G30SF/F-250 Pinky Out Platinum Member

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    Drive the rods/stakes in the ground, nail on the 2x4, tap down rods/stakes to 4" grade.

    Much easier than marking 2x6.......
     
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  6. G30SF/F-250

    G30SF/F-250 Pinky Out Platinum Member

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    Could you give a semi set answer?
     
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  7. snappy

    snappy

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    Pouring with wire in place is a bit more labor extensive actually. Make sure the wire is suspended so that is actually in the middle of the pour. It does no good at all for the wire to be laying on the ground and pour, it's not doing a thing that way as far as reinforcement. They have little "feet" or supports that a good concrete company would provide in order to elevate the wire off the ground. 4 inch concrete is typical for a driveway pour, although my inspections call for 6 inch within town right of way where I work. Concrete needs to be poured within specs as well, don't let a fly by night contractor add a ton of water once the truck hits the jobsite as it definitely effects overall product and strength. It will be on the batch ticket from the plant how much water you can add and be within spec.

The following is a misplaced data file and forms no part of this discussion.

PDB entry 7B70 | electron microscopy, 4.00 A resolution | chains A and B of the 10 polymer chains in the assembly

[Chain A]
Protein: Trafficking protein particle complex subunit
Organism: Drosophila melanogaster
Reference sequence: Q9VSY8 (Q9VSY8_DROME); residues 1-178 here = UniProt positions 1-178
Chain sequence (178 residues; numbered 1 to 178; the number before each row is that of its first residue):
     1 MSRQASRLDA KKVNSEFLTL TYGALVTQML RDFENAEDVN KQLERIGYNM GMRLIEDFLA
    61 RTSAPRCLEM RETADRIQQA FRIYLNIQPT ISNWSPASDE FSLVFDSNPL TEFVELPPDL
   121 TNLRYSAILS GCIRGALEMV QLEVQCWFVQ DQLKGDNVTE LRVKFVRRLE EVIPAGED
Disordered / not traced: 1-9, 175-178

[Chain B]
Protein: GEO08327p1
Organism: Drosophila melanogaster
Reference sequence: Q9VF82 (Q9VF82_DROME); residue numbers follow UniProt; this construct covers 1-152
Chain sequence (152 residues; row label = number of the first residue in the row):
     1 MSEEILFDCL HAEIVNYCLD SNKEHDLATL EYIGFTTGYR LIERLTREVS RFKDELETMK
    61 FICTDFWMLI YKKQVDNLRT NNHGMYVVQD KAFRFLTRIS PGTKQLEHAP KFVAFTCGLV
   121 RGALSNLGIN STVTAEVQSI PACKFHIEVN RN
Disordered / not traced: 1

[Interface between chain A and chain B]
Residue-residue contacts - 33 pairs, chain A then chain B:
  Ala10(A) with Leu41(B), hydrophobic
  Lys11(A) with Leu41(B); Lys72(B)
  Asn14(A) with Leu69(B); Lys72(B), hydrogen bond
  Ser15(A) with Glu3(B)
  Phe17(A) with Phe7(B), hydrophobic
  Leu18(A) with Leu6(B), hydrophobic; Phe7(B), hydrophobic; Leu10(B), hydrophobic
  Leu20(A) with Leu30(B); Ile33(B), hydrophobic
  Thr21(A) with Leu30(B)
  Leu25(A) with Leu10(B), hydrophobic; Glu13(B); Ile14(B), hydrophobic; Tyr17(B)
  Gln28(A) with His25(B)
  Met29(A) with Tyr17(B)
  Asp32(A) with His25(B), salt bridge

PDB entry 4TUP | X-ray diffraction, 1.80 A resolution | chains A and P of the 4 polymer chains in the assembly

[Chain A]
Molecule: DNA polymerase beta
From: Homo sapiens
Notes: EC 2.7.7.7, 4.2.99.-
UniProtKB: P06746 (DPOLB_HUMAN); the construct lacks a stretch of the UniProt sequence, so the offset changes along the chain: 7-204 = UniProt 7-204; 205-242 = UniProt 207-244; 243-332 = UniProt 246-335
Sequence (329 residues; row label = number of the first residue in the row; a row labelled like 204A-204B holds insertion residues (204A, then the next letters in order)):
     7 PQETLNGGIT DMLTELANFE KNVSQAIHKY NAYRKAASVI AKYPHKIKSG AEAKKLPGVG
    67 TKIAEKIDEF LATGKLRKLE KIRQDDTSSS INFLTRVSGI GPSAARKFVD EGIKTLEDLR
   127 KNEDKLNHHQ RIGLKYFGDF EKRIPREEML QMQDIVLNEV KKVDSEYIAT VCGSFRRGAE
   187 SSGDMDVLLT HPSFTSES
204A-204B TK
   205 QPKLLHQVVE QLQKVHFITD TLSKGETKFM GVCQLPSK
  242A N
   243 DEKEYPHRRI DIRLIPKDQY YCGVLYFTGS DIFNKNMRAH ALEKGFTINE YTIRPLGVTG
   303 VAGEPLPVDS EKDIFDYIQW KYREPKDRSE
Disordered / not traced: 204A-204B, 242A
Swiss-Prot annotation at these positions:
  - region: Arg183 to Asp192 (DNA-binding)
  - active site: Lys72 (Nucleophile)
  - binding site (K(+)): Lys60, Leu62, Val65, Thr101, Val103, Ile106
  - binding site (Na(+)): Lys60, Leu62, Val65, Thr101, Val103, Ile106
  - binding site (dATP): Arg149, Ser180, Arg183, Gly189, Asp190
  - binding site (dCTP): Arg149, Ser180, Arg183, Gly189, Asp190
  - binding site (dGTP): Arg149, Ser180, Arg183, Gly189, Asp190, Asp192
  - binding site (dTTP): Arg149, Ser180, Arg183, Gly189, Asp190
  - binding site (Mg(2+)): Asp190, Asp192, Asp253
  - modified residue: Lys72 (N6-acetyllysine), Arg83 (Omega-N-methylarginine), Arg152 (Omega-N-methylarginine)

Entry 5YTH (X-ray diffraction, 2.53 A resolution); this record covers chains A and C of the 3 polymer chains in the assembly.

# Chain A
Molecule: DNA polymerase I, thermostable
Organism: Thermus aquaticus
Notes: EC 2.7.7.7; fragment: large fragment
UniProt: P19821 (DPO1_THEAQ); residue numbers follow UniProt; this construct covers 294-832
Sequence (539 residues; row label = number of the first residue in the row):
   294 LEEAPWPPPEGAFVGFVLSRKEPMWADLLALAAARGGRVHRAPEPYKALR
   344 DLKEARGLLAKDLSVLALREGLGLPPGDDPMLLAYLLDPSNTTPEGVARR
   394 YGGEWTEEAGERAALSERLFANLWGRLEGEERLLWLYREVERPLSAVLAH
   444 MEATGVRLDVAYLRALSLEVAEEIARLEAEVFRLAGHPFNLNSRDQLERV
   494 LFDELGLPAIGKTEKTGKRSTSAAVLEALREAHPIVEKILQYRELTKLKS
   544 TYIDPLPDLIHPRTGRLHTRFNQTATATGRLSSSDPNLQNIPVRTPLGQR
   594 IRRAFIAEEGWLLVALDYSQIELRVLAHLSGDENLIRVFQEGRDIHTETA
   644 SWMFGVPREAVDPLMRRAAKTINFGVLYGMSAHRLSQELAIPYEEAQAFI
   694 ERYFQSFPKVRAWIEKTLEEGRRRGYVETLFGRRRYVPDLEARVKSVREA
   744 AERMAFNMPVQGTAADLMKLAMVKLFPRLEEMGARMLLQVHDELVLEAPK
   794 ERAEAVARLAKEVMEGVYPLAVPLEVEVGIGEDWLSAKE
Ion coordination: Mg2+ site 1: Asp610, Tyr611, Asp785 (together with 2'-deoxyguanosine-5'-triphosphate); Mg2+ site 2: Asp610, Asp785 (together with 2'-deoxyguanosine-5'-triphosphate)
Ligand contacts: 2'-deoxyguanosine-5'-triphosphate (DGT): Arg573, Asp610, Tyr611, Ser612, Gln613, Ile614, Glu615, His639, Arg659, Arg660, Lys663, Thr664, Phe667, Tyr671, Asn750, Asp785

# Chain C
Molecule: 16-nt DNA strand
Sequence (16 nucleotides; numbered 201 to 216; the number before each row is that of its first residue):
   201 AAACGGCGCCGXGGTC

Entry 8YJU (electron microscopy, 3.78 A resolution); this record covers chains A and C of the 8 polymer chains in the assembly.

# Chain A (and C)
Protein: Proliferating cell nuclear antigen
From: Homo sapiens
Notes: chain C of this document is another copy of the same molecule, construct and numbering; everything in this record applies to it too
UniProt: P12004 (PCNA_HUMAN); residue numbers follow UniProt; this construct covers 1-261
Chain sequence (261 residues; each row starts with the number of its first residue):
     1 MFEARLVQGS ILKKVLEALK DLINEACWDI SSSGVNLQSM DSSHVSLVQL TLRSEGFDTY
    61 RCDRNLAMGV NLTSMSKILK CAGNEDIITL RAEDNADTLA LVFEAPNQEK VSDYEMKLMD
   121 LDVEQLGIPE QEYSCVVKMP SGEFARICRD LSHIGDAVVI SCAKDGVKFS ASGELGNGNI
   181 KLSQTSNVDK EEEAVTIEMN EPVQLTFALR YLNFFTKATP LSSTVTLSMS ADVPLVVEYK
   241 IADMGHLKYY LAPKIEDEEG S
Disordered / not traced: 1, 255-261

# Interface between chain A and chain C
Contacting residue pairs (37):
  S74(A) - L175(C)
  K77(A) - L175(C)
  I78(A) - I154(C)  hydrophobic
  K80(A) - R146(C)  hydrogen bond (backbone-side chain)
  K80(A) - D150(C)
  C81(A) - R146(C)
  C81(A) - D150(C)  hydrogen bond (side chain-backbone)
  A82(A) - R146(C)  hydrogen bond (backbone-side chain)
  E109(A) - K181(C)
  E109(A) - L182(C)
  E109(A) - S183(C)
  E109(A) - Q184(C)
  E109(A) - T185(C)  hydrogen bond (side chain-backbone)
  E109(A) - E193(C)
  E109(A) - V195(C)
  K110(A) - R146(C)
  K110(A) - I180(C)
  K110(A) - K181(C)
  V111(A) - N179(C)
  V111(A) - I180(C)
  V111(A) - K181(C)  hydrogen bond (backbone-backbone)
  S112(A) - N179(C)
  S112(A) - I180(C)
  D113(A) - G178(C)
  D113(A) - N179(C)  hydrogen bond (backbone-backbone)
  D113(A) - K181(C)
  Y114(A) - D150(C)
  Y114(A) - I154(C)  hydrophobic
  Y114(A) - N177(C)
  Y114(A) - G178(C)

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  8. G30SF/F-250